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Johnny Mnemonic (1995)

by on 2013/01/19

Johnny Mnemonic (1995)


“What’s going on, Ralfi? This feels like a blown deal, man.”

* * *

Welcome to 2021 and the 500-channel universe of Johnny Mnemonic. Come to think of it, I’m pretty sure Gru has at least that many on her TV, and that’s just for Muzak. And it’s only 2013 yet.

Well, get your VCRs ready because – to borrow from one of the movie’s stars, Ice-T – here’s the future, coming at you low-tech style.

Johnny Smith (Keanu Reeves of A Scanner Darkly) is getting the hell out of Dodge . . . well, Central Beijing actually. He’s hired to take 320 gigabytes upside his 80 gig brain.As a result of his overconfidence, he suffers neural seepage, which means his makeup becomes gradually more Gothic as he travels back to Newark and beyond.

This courier of tomorrow is joined by a bewilderingly eclectic cast: Udo Kier (Blade) as his debauched dispatcher, Dina Meyer (Starship Troopers) as an aspiring bodyguard, Henry Rollins as a “flesh mechanic”, Dolph Lundgren (Universal Soldier) as a religious assassin (in another title-billed near-cameo), and the aforementioned Ice-T as the leader of this movie’s Ewoks.

Was Minority Report too sleek? Strange Days too effective? Did Total Recall need dolphins instead of mutants? What more do you need to know? It seems, but is not really, a lot like Keanu’s own Matrix. If you’ve ever griped about its sequels, Reloaded and Revolutions, take 97 minutes to try watching this video first.

If it’s not entirely awful, it’s not entirely successful either. It squeaks by, compromising social and political commentary with ham-fisted B-movie trappings. I was struck how its vision of an informational future was often dependant on things: physical objects, weapons, elaborate gear, disguises, and cash. It often felt more like a new industrial age.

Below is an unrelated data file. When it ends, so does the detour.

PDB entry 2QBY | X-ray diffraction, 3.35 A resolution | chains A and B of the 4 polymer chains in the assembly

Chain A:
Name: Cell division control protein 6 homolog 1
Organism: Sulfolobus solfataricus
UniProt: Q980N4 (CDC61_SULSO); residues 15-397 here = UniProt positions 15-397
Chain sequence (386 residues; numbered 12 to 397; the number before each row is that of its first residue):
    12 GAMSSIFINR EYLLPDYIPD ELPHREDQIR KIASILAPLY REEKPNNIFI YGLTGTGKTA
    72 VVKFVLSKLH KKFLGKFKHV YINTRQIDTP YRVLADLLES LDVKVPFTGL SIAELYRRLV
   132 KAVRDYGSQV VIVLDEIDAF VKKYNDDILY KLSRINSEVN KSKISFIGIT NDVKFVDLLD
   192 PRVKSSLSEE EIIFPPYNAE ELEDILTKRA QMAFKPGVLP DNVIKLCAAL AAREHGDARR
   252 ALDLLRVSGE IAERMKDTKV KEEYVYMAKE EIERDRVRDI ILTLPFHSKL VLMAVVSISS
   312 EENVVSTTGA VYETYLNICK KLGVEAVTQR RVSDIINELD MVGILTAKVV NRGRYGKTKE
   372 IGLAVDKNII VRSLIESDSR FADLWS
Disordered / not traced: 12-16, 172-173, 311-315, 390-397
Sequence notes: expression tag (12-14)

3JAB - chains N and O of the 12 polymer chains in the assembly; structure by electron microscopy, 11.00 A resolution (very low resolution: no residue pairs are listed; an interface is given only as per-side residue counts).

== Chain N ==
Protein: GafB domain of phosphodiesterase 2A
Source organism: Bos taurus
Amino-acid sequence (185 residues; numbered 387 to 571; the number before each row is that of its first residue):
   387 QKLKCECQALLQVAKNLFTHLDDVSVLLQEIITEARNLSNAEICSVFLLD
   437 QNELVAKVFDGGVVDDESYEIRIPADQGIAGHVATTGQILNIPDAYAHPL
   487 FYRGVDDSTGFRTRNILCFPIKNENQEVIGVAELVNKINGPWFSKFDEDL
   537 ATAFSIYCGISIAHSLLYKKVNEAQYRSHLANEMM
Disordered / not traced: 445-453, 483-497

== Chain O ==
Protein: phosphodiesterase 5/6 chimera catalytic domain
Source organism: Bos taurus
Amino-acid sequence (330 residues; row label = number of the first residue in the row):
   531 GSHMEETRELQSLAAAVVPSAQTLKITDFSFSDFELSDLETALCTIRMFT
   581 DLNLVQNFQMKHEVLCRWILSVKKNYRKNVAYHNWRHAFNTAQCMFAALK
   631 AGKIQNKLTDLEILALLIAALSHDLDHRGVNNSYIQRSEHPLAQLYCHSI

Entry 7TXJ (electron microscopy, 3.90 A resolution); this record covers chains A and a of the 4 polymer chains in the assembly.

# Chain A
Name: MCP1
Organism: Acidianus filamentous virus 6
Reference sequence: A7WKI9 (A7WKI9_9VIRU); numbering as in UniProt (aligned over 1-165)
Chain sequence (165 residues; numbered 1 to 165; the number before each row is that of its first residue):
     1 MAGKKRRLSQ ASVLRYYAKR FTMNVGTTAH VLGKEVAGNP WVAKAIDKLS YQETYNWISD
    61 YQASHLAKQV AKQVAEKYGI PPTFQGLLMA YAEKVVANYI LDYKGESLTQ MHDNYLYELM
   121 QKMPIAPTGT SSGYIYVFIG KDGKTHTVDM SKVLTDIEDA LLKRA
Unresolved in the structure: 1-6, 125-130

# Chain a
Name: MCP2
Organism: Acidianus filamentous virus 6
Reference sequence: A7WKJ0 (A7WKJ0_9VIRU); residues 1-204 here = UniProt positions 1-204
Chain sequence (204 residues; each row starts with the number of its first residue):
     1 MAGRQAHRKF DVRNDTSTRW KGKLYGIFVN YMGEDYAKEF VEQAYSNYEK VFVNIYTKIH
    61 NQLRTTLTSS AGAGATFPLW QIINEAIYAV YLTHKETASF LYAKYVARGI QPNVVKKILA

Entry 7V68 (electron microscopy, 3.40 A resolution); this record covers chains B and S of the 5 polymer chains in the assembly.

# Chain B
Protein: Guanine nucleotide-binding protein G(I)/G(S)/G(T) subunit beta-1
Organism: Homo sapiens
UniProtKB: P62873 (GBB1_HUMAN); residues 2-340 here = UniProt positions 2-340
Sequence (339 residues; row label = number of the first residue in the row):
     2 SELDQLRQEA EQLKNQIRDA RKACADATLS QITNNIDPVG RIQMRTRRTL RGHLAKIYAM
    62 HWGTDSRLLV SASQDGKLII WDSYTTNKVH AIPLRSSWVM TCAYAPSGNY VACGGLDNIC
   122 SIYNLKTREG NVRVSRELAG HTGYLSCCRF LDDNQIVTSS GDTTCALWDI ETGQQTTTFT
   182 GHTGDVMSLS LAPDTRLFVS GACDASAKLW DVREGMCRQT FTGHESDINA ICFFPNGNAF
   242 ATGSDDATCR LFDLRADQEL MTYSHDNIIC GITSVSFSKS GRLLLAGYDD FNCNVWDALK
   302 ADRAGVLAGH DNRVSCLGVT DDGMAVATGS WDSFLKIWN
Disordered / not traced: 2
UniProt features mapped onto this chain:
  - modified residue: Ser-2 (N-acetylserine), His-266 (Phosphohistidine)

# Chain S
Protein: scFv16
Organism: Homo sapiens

That said, I will admit it had some very neat gizmos indeed: a multi-layered gun reminded me of stacking dolls, wired gloves to manipulate a virtual environment, and a whip-like garrote which gives new meaning to the phrase “hotwire”.

What is not as cool is some of the acting, neither good enough for praise, nor even to escape notice, alternately forced and wooden, distracting without entertaining. Rollins as Spider seems uninvolved, lost and only vaguely outraged. His performance isn’t up to his role’s level of importance. Worse still is the hero, Keanu himself, who swings wildly between extremes. I’ve always felt the need to defend my appreciation of him, yet here he does nothing to help support the cause.

In fact, at most levels I found that Johnny Mnemonic was trying too damn hard. Its opening crawl was as cumbersome as it was unnecessary, the very epitome of tell-don’t-show. The camera work is hyperkinetic to the point of being masturbatory, not hand-held, but panning, swooping, trucking, and zooming. And throughout it all, the musical score is less a gesture than a punch, with over-the-top electronica, near-industrial rock, and techno. Hell, I guess it was made in the Nineties, and that’s just what they had going around.

All in all, it’s a grab-bag, for better and for worse. Interesting ideas, unevenly executed. Like its own title character, the movie takes on too much. It desperately tries to keep cool, ultimately devolving to a quaking mess, brainpower fading, and bleeding out the nose.

* * *

Rated 14A (Canada) / R (United States)

97 minutes

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